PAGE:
From left: Michelle Levy, Sarah Abood, Paul Barrett, John Maroney and Tahn Sharpe

With stronger consumer protections in place in the advice industry and conflicted remuneration eliminated, Quality of Advice Review lead Michelle Levy has argued larger institutions are in a better place to receive more flexibility to give advice.

The advice review proposals were released earlier this month which are now under a government consultation.

The contentious part of Levy’s proposals – which has seen opposition from consumer groups and reticence from the minister – is allowing large institutions more freedom to give advice.

Levy previously responded to criticism her proposals exempted institutions from any best interest/good advice duty, explaining that while employees are exempt (as they are required by law to act in the best interest of their employer) the institution must act in the best interest of the customer.

Jones has publicly spoken about his discomfort for giving super funds more leeway with the risk that doing so may go further down the path of vertical integration.

However, Levy argued the institutions are a natural place to give advice.

“Not all advice, but some advice,” Levy said at the SMSF Association National Conference on Friday in Melbourne.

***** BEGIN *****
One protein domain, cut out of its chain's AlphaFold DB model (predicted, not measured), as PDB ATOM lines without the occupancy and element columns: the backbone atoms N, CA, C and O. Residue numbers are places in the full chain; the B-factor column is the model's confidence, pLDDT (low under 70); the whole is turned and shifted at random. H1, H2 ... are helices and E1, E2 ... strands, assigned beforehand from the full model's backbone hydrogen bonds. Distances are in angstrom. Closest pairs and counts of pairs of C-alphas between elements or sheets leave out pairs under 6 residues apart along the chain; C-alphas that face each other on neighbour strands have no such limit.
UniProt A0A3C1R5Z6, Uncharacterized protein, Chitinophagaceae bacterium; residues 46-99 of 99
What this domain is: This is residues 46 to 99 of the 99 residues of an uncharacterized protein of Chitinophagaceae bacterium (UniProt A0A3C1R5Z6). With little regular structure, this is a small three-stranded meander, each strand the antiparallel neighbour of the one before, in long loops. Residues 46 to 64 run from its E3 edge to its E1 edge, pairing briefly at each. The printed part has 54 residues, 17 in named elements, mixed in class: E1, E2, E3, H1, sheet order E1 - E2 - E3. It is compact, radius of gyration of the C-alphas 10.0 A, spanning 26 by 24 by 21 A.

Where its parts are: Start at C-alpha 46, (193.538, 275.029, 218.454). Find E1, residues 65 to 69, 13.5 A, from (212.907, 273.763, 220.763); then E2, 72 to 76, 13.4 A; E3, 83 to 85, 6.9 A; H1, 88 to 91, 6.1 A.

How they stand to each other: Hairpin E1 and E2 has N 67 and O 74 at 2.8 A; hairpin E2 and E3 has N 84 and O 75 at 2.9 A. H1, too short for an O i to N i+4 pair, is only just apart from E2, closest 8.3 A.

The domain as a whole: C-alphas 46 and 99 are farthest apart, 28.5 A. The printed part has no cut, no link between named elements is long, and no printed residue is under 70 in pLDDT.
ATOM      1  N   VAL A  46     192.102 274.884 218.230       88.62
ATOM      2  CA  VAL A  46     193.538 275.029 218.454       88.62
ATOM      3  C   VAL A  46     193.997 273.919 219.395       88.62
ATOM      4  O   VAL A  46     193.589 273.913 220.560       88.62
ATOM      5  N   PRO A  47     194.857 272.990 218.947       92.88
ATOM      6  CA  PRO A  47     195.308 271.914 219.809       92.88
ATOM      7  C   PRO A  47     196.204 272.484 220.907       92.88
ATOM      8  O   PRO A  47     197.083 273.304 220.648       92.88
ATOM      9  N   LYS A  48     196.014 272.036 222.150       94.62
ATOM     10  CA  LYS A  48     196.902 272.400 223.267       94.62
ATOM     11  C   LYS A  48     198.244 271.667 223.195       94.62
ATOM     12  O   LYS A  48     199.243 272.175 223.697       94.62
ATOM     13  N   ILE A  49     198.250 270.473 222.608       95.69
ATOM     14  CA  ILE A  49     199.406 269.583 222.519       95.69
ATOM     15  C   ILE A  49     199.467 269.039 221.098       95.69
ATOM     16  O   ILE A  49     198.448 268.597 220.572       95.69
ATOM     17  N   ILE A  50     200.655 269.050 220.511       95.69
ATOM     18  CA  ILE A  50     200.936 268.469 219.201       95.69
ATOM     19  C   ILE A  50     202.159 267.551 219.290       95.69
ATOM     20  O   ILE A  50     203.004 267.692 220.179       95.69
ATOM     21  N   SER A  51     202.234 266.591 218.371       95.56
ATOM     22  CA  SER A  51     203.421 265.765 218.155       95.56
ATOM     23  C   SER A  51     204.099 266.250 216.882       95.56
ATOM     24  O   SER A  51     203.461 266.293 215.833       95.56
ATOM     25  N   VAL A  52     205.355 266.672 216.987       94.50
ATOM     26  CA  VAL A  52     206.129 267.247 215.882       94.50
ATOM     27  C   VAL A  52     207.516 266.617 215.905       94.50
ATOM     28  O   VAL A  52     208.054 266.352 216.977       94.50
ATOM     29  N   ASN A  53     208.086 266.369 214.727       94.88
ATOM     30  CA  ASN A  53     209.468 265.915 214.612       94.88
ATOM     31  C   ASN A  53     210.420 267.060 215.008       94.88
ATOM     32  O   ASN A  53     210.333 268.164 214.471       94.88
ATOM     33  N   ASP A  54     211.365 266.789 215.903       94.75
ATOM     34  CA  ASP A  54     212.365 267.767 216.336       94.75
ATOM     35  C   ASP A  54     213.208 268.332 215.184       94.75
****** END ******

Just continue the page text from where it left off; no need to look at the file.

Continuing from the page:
“I’ve spoken quite a lot about the idea of financial institutions being obliged of having a duty to speak to their customers and give them – I’m using the term loosely here – sound advice. You don’t pick up a financial product off the shelf and take it home.”

Levy noted that a customer’s relationship with a super fund is likely to be the longest commercial tie in their life and if funds are serving client needs in every other facet there isn’t a just reason not to allow them to assist with advice.

“It’s non-nonsensical and stupid to think these funds shouldn’t be able to give them personal advice along the way to assist them,” Levy said.

“That wasn’t my purpose, to help superannuation funds or banks, it was about the customers.”

Levy added the advice ecosystem is in a different era with laws in place to prevent conflicted remuneration and other potential anti-consumer pitfalls.

‘Stupid situation’

Alluding to comments she made recently about banks already giving advice on products, Levy said they aren’t hamstrung in other areas of product, just financial advice.